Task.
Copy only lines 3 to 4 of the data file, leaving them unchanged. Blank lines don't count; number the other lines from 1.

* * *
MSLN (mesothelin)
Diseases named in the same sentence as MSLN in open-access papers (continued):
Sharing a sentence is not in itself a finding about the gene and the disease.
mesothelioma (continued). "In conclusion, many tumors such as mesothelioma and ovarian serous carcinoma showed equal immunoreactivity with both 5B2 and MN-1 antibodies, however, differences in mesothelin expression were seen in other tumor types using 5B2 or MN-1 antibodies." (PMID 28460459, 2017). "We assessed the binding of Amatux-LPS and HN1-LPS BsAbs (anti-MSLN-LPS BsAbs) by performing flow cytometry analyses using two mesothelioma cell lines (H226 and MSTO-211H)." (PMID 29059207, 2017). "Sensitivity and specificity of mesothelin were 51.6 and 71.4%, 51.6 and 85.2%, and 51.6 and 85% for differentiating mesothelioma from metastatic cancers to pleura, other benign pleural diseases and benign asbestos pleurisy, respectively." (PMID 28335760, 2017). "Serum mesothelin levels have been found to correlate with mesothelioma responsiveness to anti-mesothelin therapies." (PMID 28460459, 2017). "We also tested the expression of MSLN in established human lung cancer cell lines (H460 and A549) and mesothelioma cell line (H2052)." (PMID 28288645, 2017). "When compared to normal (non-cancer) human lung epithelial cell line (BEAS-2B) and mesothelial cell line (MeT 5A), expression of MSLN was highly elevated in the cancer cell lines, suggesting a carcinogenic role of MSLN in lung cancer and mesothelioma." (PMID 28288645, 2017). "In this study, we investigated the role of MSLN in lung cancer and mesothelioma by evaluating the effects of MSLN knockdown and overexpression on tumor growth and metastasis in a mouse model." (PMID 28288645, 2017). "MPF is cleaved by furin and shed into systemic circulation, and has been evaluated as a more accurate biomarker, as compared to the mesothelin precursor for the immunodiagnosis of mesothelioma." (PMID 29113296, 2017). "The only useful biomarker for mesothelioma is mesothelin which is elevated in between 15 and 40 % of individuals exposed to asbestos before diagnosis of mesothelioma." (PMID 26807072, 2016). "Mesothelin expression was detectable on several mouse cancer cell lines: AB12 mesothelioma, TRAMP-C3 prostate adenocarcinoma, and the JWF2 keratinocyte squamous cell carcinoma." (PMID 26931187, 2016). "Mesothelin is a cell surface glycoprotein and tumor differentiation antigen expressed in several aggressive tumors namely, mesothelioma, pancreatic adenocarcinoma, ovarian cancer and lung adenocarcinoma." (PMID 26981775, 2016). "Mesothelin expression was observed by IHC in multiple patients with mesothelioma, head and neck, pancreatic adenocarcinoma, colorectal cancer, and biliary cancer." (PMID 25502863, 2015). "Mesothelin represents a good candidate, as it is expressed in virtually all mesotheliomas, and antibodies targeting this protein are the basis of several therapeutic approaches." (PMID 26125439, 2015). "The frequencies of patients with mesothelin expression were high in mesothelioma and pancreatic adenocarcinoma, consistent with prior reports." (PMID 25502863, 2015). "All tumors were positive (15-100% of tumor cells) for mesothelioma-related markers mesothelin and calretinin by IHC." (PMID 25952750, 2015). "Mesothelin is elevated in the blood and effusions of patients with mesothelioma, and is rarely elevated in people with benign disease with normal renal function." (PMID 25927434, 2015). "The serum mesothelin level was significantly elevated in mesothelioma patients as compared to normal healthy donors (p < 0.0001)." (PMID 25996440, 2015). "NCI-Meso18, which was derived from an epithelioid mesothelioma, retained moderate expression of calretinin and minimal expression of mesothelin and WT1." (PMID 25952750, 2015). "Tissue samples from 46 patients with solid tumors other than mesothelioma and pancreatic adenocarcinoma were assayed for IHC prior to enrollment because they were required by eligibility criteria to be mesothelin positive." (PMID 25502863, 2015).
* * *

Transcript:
Sharing a sentence is not in itself a finding about the gene and the disease.
mesothelioma (continued). "In conclusion, many tumors such as mesothelioma and ovarian serous carcinoma showed equal immunoreactivity with both 5B2 and MN-1 antibodies, however, differences in mesothelin expression were seen in other tumor types using 5B2 or MN-1 antibodies." (PMID 28460459, 2017). "We assessed the binding of Amatux-LPS and HN1-LPS BsAbs (anti-MSLN-LPS BsAbs) by performing flow cytometry analyses using two mesothelioma cell lines (H226 and MSTO-211H)." (PMID 29059207, 2017). "Sensitivity and specificity of mesothelin were 51.6 and 71.4%, 51.6 and 85.2%, and 51.6 and 85% for differentiating mesothelioma from metastatic cancers to pleura, other benign pleural diseases and benign asbestos pleurisy, respectively." (PMID 28335760, 2017). "Serum mesothelin levels have been found to correlate with mesothelioma responsiveness to anti-mesothelin therapies." (PMID 28460459, 2017). "We also tested the expression of MSLN in established human lung cancer cell lines (H460 and A549) and mesothelioma cell line (H2052)." (PMID 28288645, 2017). "When compared to normal (non-cancer) human lung epithelial cell line (BEAS-2B) and mesothelial cell line (MeT 5A), expression of MSLN was highly elevated in the cancer cell lines, suggesting a carcinogenic role of MSLN in lung cancer and mesothelioma." (PMID 28288645, 2017). "In this study, we investigated the role of MSLN in lung cancer and mesothelioma by evaluating the effects of MSLN knockdown and overexpression on tumor growth and metastasis in a mouse model." (PMID 28288645, 2017). "MPF is cleaved by furin and shed into systemic circulation, and has been evaluated as a more accurate biomarker, as compared to the mesothelin precursor for the immunodiagnosis of mesothelioma." (PMID 29113296, 2017). "The only useful biomarker for mesothelioma is mesothelin which is elevated in between 15 and 40 % of individuals exposed to asbestos before diagnosis of mesothelioma." (PMID 26807072, 2016). "Mesothelin expression was detectable on several mouse cancer cell lines: AB12 mesothelioma, TRAMP-C3 prostate adenocarcinoma, and the JWF2 keratinocyte squamous cell carcinoma." (PMID 26931187, 2016). "Mesothelin is a cell surface glycoprotein and tumor differentiation antigen expressed in several aggressive tumors namely, mesothelioma, pancreatic adenocarcinoma, ovarian cancer and lung adenocarcinoma." (PMID 26981775, 2016). "Mesothelin expression was observed by IHC in multiple patients with mesothelioma, head and neck, pancreatic adenocarcinoma, colorectal cancer, and biliary cancer." (PMID 25502863, 2015). "Mesothelin represents a good candidate, as it is expressed in virtually all mesotheliomas, and antibodies targeting this protein are the basis of several therapeutic approaches." (PMID 26125439, 2015). "The frequencies of patients with mesothelin expression were high in mesothelioma and pancreatic adenocarcinoma, consistent with prior reports." (PMID 25502863, 2015). "All tumors were positive (15-100% of tumor cells) for mesothelioma-related markers mesothelin and calretinin by IHC." (PMID 25952750, 2015). "Mesothelin is elevated in the blood and effusions of patients with mesothelioma, and is rarely elevated in people with benign disease with normal renal function." (PMID 25927434, 2015). "The serum mesothelin level was significantly elevated in mesothelioma patients as compared to normal healthy donors (p < 0.0001)." (PMID 25996440, 2015). "NCI-Meso18, which was derived from an epithelioid mesothelioma, retained moderate expression of calretinin and minimal expression of mesothelin and WT1." (PMID 25952750, 2015). "Tissue samples from 46 patients with solid tumors other than mesothelioma and pancreatic adenocarcinoma were assayed for IHC prior to enrollment because they were required by eligibility criteria to be mesothelin positive." (PMID 25502863, 2015).